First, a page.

By the end of 2013, Sanergy had 300 Fresh Life Toilets in Nairobi's informal settlements -- a number it doubled by the end of 2014. Currently, it has 748 Fresh Life Toilets in eight informal settlements run by 370 Fresh Life Operators, and its network of toilets is used more than 33,000 times per day. Sanergy is collecting more than nine tons of waste per day. Since opening its first toilet in November 2011, Sanergy has collected, removed, and treated more than 6,200 tons of waste. It converts the waste to organic fertilizer, which it sells to Kenyan farmers, some of whom came through contacts made at Collaboration Summits, according to Auerbach.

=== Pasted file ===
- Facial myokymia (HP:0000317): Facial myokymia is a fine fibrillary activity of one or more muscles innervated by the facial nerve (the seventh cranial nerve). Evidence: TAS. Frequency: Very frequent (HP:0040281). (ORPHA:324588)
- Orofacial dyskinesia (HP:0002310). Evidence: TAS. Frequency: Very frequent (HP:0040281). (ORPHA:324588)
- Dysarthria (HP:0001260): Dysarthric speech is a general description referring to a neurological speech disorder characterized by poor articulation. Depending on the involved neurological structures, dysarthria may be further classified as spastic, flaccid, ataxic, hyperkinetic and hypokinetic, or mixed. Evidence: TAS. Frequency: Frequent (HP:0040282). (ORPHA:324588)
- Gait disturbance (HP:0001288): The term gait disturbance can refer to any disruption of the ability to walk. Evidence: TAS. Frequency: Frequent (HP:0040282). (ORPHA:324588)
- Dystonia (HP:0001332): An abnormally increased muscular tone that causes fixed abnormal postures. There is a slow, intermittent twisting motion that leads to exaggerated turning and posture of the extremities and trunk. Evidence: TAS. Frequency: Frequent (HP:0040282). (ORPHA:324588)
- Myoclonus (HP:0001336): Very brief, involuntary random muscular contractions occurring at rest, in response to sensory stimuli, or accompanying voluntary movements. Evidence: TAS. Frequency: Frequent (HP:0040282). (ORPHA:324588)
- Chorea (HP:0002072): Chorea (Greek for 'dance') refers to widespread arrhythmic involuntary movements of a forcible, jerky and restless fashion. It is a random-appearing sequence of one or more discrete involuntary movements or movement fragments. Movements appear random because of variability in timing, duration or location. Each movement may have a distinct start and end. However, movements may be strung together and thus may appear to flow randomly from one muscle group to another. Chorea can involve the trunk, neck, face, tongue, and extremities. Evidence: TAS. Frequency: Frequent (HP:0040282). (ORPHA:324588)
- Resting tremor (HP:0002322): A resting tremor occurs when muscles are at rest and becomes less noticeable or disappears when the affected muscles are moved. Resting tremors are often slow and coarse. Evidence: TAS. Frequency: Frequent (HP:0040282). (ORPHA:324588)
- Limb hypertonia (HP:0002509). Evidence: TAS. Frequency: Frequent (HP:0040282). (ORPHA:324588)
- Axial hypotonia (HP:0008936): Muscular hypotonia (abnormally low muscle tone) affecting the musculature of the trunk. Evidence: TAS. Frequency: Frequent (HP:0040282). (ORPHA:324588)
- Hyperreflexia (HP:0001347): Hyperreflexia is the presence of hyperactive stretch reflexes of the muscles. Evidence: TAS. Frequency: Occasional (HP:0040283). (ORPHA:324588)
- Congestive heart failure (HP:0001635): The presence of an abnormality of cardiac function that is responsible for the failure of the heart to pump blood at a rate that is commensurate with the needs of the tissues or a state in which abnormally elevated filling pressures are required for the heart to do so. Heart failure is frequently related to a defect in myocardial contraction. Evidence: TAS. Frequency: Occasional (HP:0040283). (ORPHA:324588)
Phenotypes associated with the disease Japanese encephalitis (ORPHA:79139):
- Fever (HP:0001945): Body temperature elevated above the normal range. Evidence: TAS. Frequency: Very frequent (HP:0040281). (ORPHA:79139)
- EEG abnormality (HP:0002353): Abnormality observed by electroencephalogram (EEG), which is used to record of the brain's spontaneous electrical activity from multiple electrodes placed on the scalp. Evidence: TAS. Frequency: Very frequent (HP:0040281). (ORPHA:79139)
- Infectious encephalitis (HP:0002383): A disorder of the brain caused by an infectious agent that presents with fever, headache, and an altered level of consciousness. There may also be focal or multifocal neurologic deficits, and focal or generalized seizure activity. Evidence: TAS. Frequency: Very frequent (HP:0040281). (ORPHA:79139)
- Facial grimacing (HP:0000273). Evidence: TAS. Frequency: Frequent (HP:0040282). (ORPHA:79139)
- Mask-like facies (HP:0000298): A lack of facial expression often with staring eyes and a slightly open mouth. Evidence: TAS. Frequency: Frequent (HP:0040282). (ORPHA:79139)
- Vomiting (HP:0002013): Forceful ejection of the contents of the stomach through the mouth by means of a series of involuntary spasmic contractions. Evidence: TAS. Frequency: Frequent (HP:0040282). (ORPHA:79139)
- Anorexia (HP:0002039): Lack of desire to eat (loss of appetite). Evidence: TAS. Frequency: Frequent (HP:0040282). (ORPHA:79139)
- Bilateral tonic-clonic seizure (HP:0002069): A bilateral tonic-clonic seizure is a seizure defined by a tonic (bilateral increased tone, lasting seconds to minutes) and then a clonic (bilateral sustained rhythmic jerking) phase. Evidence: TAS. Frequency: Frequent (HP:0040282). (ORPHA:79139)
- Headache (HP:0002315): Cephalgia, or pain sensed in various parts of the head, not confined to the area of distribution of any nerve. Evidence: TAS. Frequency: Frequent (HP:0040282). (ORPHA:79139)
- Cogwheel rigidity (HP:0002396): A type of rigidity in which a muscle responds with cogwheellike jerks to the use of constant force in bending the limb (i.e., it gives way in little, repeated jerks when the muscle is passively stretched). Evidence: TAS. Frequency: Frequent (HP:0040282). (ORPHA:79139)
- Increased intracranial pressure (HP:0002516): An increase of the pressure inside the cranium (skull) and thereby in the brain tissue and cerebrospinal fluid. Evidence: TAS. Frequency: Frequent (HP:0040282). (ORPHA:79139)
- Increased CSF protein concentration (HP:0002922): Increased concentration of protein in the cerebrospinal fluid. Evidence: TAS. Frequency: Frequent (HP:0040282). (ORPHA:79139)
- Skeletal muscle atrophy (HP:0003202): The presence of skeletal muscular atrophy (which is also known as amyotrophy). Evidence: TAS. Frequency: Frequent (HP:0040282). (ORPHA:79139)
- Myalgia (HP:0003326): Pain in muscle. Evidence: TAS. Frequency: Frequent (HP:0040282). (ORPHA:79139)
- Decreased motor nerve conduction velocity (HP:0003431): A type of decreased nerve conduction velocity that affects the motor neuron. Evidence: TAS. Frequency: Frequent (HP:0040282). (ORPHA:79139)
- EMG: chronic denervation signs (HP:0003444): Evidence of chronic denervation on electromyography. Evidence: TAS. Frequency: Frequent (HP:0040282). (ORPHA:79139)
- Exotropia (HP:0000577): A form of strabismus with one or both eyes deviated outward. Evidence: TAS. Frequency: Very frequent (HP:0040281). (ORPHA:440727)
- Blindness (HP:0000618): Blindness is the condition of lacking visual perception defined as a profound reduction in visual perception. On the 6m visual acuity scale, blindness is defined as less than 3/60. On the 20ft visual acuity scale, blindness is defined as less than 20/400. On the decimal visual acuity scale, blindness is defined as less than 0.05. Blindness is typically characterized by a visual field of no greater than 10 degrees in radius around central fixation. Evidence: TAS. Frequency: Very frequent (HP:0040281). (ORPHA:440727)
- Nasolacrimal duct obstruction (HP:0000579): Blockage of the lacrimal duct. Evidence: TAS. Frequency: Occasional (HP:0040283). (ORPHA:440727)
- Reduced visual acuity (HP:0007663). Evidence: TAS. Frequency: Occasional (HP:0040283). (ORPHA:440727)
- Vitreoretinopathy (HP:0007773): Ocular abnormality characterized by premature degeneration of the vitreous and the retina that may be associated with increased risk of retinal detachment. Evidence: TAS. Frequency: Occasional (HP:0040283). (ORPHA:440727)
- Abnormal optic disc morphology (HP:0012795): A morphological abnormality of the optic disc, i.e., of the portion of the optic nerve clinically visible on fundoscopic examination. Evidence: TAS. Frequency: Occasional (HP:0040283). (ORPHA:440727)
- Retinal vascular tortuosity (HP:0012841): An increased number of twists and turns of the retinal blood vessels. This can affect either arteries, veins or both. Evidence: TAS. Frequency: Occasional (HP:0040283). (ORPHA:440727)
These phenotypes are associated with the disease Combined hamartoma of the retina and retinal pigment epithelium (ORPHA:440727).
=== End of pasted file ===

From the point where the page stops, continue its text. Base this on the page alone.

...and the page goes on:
d.light, another rapidly growing SE, also participates in the summits. d.light provides affordable solar energy solutions for households and small businesses that are transforming the way people use and pay for energy. Its main products are a range of bright, portable solar lanterns designed for home, work, and studying. As of the first summit in 2013, d.light had sold about 3.6M units. At this point, it has sold more than 11M units in over 60 countries. "We are now a mini-MNC," said Kate Montgomery, Director of Global Partnerships. Having attended all three summits, Montgomery commented that "this last one was the most evolved." She explained that "at first, there was a mismatch in language and goals. By the third summit, corporates came with the right people ready to learn with their issues and goals at the forefront with what they were trying to achieve. For example, companies like Unilever and Coke have initiatives that are working with smallholder famers and developing last mile distribution. They call themselves INTRApreneurs and the problems they are trying to solve are more similar to ours at d.light. So there is synergy. This new group people attending the summit are open and see the opportunities to leverage relationships with social enterprises." Montgomery mentioned that emerging from d.light's work with Unilever, they are working together on ways to improve the livelihoods of retailers through access to renewable energy.